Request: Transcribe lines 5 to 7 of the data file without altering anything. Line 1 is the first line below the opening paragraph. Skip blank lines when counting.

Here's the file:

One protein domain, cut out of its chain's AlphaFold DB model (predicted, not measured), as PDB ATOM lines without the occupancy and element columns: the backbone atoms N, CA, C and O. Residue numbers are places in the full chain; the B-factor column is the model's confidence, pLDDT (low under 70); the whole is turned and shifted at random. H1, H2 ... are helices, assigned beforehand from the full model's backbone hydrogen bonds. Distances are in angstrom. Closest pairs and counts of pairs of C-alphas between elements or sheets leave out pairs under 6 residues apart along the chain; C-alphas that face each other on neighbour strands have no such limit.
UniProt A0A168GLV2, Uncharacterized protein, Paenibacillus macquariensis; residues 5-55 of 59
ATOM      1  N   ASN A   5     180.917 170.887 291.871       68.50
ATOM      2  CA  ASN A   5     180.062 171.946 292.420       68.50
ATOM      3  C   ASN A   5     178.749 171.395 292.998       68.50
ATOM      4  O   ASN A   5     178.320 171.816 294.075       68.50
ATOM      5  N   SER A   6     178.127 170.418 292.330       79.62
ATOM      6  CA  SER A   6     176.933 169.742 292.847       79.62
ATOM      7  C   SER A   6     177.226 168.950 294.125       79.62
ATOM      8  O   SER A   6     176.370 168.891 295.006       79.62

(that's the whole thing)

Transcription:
ATOM      4  O   ASN A   5     178.320 171.816 294.075       68.50
ATOM      5  N   SER A   6     178.127 170.418 292.330       79.62
ATOM      6  CA  SER A   6     176.933 169.742 292.847       79.62